Editor of The Prisons Handbook for England and Wales, Mark Leech, called the decision “sensible”

Mr Leech said: “I believe that the reasoning behind this decision is that the Ministry of Justice take the view that, rightly or wrongly, G4S cannot be trusted to take back management of the prison without the real risk that it will again descend into chaos and a lack of control.

“In those circumstances its a sensible and pragmatic decision but G4S have recently been named as one of the operators involved in the selection process for operation of the soon to be opened Wellingborough and Glen Parva prisons – this decision must mean their application is subject to exceptional scrutiny.”

Deaths in Custody: The Noose Around The Ombudsman’s Neck

pdf version

open letter from Mark Leech The Editor of The Prisons Handbook for England and Wales, to The Prisons and Probation Ombudsman

 

Dear Sue,

Recommendation Recommendation Recommendation Recommendation Recommendation Recommendation Recommendation Recommendation Recommendation Recommendation.

Did you bother reading each of those words – or notice I had inserted a number in one of them?

Actually, I didn’t, but you went back anyway and read them again; right?

Unfortunately, that isn’t what happens to the ‘Recommendations’ you make in your Fatal Incident Reports into deaths in custody; people don’t go back and read them again.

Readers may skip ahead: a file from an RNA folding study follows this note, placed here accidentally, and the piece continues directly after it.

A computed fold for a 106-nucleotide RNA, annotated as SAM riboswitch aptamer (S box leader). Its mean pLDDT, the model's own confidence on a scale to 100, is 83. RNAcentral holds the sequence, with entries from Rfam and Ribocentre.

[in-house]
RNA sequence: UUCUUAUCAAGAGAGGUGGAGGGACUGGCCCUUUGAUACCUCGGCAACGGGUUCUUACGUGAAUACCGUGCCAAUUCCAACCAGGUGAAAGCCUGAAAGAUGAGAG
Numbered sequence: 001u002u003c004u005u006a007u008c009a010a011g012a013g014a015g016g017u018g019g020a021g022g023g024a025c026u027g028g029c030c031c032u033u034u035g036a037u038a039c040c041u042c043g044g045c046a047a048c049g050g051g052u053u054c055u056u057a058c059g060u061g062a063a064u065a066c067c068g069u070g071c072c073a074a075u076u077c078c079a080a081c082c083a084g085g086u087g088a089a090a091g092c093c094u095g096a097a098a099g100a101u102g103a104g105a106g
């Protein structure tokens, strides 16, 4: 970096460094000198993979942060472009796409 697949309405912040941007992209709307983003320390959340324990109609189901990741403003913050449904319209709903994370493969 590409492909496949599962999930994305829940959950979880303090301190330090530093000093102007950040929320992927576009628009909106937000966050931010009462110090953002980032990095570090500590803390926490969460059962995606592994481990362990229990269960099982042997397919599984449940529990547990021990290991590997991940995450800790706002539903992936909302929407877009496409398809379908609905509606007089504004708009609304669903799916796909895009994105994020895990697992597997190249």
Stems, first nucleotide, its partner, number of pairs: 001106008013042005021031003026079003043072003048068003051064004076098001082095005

When you set out your ‘Recommendations’ designed to learn lessons and reduce deaths in custody, no one takes a blind bit of notice of them – and, what’s worse, your Office ignores the fact they’re ignored too.

Tragically you’re not alone in looking the other way. Independent Monitoring Boards (IMBs) in whose prisons these deaths take place, and to whom monitoring the implementation of these Recommendations should be a priority, ignore them too. Year after year, they simply airbrush them out of their Annual Reports as if they have never been made; I will return to this shortly.

Every single Prisons Ombudsman that’s gone before you in the last 25 years at least had the excuse that they’ve never unlocked a prison cell door and found a prisoner swinging dead with a noose around their neck; but as a former Prison Governor you don’t have the luxury of that excuse. You know exactly what it’s like: the shock, horror, frantic attempts at resuscitation, and the wave of utter devastation that then descends on the whole prison afterwards.

Yet, despite that personal experience deaths in custody keep happening and frequently too; as I write this we are six weeks into 2019 and already 20 people have died in our prisons – 17 of whom have seemingly taken their own lives, and eight definitely have.

Your Office still keeps investigating these deaths, still keeps writing their reports, still keeps making recommendations, and still does absolutely nothing when, time after time, those recommendations are ignored – lamentably this week you’ve done it again.

John Delahaye was 46 years old when he was found dead in his cell at Birmingham Prison on 5 March 2018; let me remind you of the catalogue of errors that lead up to it.